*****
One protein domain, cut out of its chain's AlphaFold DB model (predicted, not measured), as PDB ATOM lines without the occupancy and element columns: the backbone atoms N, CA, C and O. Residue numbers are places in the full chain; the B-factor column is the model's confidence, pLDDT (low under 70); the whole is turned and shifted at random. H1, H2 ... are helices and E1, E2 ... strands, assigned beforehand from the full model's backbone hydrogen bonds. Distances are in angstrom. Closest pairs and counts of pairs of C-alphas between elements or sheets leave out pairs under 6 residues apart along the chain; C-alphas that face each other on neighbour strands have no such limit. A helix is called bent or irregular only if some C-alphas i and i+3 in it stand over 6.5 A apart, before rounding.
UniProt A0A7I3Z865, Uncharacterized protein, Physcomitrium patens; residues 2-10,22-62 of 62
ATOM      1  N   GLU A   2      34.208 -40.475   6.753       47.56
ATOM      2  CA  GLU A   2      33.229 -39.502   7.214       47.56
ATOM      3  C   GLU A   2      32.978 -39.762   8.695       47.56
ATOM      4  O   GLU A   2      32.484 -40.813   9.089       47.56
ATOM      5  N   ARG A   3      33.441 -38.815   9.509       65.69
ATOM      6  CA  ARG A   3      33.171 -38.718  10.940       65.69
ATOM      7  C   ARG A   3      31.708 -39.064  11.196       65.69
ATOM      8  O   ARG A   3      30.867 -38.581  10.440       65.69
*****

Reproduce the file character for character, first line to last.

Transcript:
One protein domain, cut out of its chain's AlphaFold DB model (predicted, not measured), as PDB ATOM lines without the occupancy and element columns: the backbone atoms N, CA, C and O. Residue numbers are places in the full chain; the B-factor column is the model's confidence, pLDDT (low under 70); the whole is turned and shifted at random. H1, H2 ... are helices and E1, E2 ... strands, assigned beforehand from the full model's backbone hydrogen bonds. Distances are in angstrom. Closest pairs and counts of pairs of C-alphas between elements or sheets leave out pairs under 6 residues apart along the chain; C-alphas that face each other on neighbour strands have no such limit. A helix is called bent or irregular only if some C-alphas i and i+3 in it stand over 6.5 A apart, before rounding.
UniProt A0A7I3Z865, Uncharacterized protein, Physcomitrium patens; residues 2-10,22-62 of 62
ATOM      1  N   GLU A   2      34.208 -40.475   6.753       47.56
ATOM      2  CA  GLU A   2      33.229 -39.502   7.214       47.56
ATOM      3  C   GLU A   2      32.978 -39.762   8.695       47.56
ATOM      4  O   GLU A   2      32.484 -40.813   9.089       47.56
ATOM      5  N   ARG A   3      33.441 -38.815   9.509       65.69
ATOM      6  CA  ARG A   3      33.171 -38.718  10.940       65.69
ATOM      7  C   ARG A   3      31.708 -39.064  11.196       65.69
ATOM      8  O   ARG A   3      30.867 -38.581  10.440       65.69